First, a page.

One aspect of the experience that stands out for Cochran was the difficulty in extinguishing fires started by embers landing on creosote-laden railroad ties that many residents use for landscaping.

“Some people have a lot of these on their property,” Cochran said.

Once fire started in one of the ties, firefighters had to chop the dense wood into pieces to get at the fire inside, he said.

Lynch, Snodgrass and Cochran left Baker City about 1:30 p.m. on Thursday, Sept. 10.

They went in The Beast.

That’s the nickname Baker City firefighters bestowed on the 2003 Freightliner fire truck the city acquired in 2018.

The truck, which formerly was part of the firefighting fleet of the Oregon Department of Forestry, is an imposing vehicle. It has four-wheel drive and its tires are taller than most kindergartners.

Lynch, who drove The Beast as the trio left Baker City, said he wondered how poorly suited the massive truck would be for freeway travel.

He was pleasantly surprised.

“Those mudslinging tires wander a big if you’re in those semi-truck ruts in the right lane, but it actually did way better than I expected,” Lynch said.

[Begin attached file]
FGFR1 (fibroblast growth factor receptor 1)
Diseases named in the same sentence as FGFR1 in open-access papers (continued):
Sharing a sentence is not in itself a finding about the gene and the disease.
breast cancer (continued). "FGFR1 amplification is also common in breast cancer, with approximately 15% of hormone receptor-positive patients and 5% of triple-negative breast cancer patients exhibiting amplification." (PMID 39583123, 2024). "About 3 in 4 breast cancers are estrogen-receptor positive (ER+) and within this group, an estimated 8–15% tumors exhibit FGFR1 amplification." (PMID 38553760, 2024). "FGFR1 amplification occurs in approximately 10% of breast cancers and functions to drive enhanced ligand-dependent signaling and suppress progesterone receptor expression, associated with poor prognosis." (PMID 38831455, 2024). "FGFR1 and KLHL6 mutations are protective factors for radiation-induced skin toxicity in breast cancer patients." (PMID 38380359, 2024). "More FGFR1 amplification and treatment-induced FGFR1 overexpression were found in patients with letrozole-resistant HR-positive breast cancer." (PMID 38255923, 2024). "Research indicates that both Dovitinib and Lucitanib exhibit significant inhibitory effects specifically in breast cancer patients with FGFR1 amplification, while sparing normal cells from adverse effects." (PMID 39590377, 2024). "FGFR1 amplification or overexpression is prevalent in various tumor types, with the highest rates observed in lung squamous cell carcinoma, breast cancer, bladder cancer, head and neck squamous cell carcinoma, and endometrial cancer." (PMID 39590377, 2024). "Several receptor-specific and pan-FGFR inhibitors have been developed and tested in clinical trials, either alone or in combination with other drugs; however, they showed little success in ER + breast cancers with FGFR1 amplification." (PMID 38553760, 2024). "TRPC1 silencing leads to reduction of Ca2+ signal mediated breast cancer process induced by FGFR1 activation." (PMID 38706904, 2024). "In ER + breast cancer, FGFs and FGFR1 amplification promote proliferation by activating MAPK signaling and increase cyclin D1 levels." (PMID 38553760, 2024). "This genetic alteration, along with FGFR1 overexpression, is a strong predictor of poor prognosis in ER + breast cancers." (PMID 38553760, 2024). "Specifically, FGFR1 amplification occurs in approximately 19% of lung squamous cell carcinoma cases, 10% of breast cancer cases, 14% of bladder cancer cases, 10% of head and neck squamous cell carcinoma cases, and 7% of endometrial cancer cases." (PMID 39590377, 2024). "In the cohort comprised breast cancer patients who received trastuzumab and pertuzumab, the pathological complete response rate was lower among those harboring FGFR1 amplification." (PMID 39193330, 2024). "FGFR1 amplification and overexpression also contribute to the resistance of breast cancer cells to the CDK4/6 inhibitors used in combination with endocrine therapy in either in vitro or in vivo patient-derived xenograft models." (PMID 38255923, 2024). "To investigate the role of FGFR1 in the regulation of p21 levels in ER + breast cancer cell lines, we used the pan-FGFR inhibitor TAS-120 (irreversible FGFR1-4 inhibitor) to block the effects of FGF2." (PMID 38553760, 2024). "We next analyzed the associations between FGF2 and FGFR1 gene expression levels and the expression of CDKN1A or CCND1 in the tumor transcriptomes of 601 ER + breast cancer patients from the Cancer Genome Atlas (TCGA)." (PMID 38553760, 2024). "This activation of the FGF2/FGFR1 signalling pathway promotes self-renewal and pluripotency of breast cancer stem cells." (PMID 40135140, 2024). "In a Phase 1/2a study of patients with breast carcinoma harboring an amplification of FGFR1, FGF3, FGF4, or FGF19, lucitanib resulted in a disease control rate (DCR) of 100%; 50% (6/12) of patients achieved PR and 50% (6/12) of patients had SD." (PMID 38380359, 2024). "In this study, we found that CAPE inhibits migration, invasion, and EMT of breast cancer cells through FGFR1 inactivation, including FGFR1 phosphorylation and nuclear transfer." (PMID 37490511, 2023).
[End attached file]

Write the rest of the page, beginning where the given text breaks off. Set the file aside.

The group arrived at Estacada around 7:30 p.m. that evening. Lynch said the fire official who briefed them on the situation and then assigned them to a duty area had been working almost without a break for 3 straight days.

“He looked spent,” Lynch said.

Lynch, Snodgrass and Cochran worked through the night, ending their shift around 8 a.m. on Friday, Sept. 11.

Lynch said they extinguished one major flare-up that first night, which they spent near the intersection of Highways 224 and 211, close to the Clackamas River.

Although The Beast can haul around 500 gallons of water, Lynch said the Baker County trio was part of a task force that included a water tender, so the truck had a nearly unlimited water supply.

Its pumps can push 500 gallons per minute through its network of hose nozzles.

Lynch, Cochran and Snodgrass all emphasized the difficulty of fighting fires on nights when the combination of cloying wildfire smoke, later exacerbated by plain old pea soup fog, didn’t so much reduce visibility as eliminate it.

“You couldn’t see 10 feet in front of you,” Lynch said. “It was amazing how thick it was.”

Cochran: “I couldn’t even tell where I was some of the time.”